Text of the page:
News ID: 58516
Published: 0357 GMT December 30, 2014

Gold coin, painted jar in British Museum

Gold coin, painted jar in  British Museum

A gold coin belonging to Fat'h-Ali Shah Qajar was discovered in Isfahan province in 1833 CE.


At present, the antiques are kept in the British Museum. 

Because of the unease regarding the representation of human images in Islam, figures were rarely placed on coins. Indeed, throughout Islamic art, human images are relatively rare, reported.

On this gold coin, Fat'h-Ali Shah, the Qajar ruler of Iran (1797-1834), is shown crowned and armed with a saber, seated on his throne in a style typical of oil paintings and sculpture of the dynasty.

The Arabic inscription on the reverse of the coin tells us that it was minted in 1833 CE.

A painted jar dating back to 2000 BCE, which was discovered in Tepe Giyan near Nahavand, western Iran, is also displayed in the British Museum.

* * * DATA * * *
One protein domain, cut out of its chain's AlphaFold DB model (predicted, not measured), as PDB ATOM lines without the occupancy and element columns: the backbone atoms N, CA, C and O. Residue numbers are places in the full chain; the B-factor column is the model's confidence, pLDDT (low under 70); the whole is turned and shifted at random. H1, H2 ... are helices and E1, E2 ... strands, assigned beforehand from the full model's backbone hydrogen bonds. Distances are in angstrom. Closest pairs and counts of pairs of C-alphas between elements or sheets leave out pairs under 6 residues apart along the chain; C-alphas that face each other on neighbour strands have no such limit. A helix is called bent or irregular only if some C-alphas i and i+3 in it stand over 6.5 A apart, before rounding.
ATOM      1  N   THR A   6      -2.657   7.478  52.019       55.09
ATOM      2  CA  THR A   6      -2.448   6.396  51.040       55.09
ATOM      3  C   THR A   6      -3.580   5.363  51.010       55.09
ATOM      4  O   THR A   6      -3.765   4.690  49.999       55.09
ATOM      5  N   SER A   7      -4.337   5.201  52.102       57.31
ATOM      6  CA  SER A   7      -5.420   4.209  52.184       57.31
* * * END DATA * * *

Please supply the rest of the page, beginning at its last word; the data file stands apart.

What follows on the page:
During the third to early second millennium BCE, as in other periods, different regional styles characterized the pottery made in southwest, western, northern and southeast Iran.

These seem to reflect flourishing regional areas. This is an example of a vessel belonging to a long sequence of monochrome pottery found at sites such as Tepe Giyan and Tepe Godin.

Such vessels, like this one, are mainly wheel-thrown jars and smaller vessels, generally painted with iron oxide fired to a dark brown color.

They bear an interesting range of intricate geometric designs. Other motifs include spread eagles: the use of motifs drawn from nature is a recurrent theme in ancient Iranian art.

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